Sharks and rays

Dusky shark (Carcharhinus obscurus)

Dusky shark
(Carcharhinus obscurus)

Occurring world wide, this shark can grow up to four meters. The characteristic feature of the dusky shark is its distinct inter-dorsal ridge. These sharks are known to feed in packs, with a diet consisting of game and reef fish, juvenile sharks, crabs, squid, octopus and crayfish. With well developed fins, and teeth designed to tear flesh, this shark is a powerful predator.

Honeycomb stingray (Himantura uarnak)


Honeycomb stingray
(Himantura uarnak)

This ray gets its name from the striking patterns of lines and dots found on its back. It can be found throughout the Indo-Pacific region. It feeds on a variety of foods, primarily bottom-dwelling fish and crustaceans. As with most stingrays it has a long tail with a single spine protruding from the base of the tail. These rays can reach two meters in disc width and weigh up to 120kg.

Pyjama catshark (Poroderma africanum)



Pyjama catshark
(Poroderma africanum)

This shy shark dwells in the colder waters of our coastline. Pyjama catsharks are light brown in colour and have distinct darker lines running from head to tail. The nasal barbels are the defining feature, giving the family the name 'catshark'. Spending most of its time on the seabed, this shark feeds on crayfish, crabs and fish.

Brown or sharpnosed stingray (Himantura gerrardi)




Brown or sharpnosed stingray
(Himantura gerrardi)

Brown stingrays are often found living in the surf zone, in estuaries and river mouths. They are also called sharpnosed stingrays because they have a distinct pointed snout. These animals are usually light brown in colour and have long whip like tails armed with spines. Stingrays are well suited to their bottom-dwelling lifestyle as they have a spiracle or breathing hole behind each eye which pump clean water over their gills. These animals are primarily found in the Western Indian Ocean.

Megalodon shark (C. megalodon) jawbone replica

Megalodon shark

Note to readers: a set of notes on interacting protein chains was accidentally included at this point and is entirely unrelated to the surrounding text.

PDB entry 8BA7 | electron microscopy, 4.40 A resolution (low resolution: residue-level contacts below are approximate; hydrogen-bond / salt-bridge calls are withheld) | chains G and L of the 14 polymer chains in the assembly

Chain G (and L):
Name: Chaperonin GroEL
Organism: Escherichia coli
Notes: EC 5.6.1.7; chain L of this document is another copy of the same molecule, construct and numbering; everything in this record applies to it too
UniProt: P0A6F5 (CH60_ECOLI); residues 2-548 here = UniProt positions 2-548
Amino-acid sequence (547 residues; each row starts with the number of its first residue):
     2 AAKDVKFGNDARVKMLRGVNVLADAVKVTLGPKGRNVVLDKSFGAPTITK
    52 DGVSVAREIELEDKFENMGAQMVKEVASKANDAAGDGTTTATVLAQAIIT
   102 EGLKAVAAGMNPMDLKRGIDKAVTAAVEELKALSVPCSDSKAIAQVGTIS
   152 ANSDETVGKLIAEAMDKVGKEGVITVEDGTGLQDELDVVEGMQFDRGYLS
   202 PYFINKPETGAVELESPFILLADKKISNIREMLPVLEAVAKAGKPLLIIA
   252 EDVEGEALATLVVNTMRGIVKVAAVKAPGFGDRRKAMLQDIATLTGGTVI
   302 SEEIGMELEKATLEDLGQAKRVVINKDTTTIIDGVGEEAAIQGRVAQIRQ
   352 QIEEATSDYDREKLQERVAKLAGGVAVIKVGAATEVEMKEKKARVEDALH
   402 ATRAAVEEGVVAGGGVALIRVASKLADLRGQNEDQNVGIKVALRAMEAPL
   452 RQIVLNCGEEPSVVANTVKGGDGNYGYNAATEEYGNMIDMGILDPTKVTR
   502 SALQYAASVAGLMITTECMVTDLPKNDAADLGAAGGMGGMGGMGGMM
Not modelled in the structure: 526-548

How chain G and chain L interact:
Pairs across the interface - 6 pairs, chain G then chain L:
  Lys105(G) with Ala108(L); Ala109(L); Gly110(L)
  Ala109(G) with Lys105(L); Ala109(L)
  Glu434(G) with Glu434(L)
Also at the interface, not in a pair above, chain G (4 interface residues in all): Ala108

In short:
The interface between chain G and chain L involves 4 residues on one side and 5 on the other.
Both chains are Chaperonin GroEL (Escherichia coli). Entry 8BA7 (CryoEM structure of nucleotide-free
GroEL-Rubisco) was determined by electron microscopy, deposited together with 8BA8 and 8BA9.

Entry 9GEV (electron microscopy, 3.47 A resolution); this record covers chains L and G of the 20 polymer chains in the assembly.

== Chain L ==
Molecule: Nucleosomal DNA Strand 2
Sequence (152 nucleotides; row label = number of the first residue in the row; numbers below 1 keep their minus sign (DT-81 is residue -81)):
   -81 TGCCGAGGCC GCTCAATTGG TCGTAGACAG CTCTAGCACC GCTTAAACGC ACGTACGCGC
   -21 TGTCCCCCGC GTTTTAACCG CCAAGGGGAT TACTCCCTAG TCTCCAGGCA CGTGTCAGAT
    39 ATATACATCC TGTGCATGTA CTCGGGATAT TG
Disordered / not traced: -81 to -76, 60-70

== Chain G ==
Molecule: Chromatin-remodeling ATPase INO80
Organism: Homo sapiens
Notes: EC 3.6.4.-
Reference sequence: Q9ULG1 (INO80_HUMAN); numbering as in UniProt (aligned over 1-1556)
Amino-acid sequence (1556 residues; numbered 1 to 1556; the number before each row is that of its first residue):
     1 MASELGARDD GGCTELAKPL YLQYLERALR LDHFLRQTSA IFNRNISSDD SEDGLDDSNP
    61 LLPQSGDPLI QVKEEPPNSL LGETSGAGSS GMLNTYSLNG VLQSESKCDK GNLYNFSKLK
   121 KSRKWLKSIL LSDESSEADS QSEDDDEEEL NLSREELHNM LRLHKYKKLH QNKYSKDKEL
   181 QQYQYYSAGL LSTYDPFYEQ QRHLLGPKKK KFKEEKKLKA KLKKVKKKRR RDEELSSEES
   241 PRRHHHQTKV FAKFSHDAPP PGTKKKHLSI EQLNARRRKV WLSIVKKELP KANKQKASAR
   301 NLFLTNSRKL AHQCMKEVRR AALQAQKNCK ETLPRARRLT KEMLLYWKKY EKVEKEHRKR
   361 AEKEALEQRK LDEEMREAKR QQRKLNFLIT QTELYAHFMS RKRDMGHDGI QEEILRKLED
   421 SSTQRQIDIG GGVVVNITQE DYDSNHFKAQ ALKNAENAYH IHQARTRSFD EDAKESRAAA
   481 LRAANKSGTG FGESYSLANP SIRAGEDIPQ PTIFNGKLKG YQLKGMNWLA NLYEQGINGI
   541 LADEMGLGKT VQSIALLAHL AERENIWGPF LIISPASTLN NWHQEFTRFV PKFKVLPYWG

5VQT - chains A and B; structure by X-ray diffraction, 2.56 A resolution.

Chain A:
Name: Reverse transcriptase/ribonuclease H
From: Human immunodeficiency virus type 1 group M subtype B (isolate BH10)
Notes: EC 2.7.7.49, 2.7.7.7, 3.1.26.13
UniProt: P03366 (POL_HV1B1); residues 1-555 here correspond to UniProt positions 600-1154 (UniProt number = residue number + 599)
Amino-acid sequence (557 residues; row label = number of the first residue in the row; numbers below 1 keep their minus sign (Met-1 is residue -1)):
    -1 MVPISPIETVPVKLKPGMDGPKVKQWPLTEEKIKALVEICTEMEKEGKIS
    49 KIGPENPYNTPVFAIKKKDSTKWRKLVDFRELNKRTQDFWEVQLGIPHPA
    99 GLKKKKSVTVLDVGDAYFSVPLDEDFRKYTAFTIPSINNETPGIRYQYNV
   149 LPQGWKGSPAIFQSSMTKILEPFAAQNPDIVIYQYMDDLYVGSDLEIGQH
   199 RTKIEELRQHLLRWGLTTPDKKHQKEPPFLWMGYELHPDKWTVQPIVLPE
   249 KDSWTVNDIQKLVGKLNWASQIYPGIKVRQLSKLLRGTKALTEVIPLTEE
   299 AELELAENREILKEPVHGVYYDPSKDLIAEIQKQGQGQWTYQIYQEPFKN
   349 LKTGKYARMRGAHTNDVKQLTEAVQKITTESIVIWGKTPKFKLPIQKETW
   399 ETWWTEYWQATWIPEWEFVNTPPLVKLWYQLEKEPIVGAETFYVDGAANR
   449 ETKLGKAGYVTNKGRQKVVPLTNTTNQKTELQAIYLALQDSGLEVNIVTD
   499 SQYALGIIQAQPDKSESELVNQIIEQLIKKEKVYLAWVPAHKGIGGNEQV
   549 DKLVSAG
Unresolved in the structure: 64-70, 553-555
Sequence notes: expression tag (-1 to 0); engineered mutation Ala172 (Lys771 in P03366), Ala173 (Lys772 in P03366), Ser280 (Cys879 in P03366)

(C. megalodon)

The megalodon was an ancient species of shark that may have grown up to 16 meters in length. By comparison, the great white shark grows to about 6m in length and the average human male is 1.8m.

Megalodons were super predators that lived in warm oceans with a plentiful supply of food.

Their extreme size means that they must have hunted very large prey, like whales and other marine mammals. Their jaws could open 1.8m wide and 2.1m high and contained approximately 276 teeth. Fossil teeth and vertebrae indicate that the Megalodon lived between about 25-million and 5-million years ago during the Miocene and Pliocene epochs. Originally the fossil teeth were thought to be dragon tongues until it was established they were in fact giant shark's teeth. The word megalodon means ‘giant tooth’.

It is highly unlikely that megalodon sharks still exist as the megalodon most probably became extinct during an Ice Age. This replica of a large megalodon jaw stationed at the entrance of uShaka Marine World presents an ideal photo opportunity for visitors. It is the largest in the world and was made in Durban by Hummingbird Studios.

Horseshoe crab (Limulus polyphemus)

Horseshoe crab
(Limulus polyphemus)

If you make your way to the Treasure Chest in the aquarium you will meet and perhaps touch an ultimate survivor. Ask one of the staff members on duty for them by name and then see if you are brave enough to connect with a living fossil. These are arthropods which are closely related to spiders, ticks and scorpions. They look like the fusion of a crab, spider and a ray. Their hard carapace protects their soft underbellies and their long straight rigid tail is not used in defence but to right themselves if they accidentally flip over or it can be used as a rudder.

They do not have gills like almost every other creature that lives in the ocean, but they have book gills shaped like the pages of a book for the exchange of respiratory gases as well as movement through the water. They are scavengers that feed mostly at night on worms and bivalves but can go a whole year without food. They live for about 25 years. They have few natural predators because of their tough exoskeleton. They are harvested for bait and fertilizer. At uShaka Sea World we feed them on pieces of prawn.

The females are bigger than the males and grow about 33% after each moult where the males only increase by approximately 25%. They will mount 16 times until they are fully grown and reach sexual maturity at 11 years. The horseshoe crab does not have haemoglobin in its blood, but has hemocyanin to carry oxygen. Because of the copper present in hemocyanin their blood is blue and is used extensively in the medical world.

These amazing creatures are amongst so many other fascinating animals living in the Aquarium at uShaka Sea World where the staff on hand are delighted to lead you on your journey of marine discovery.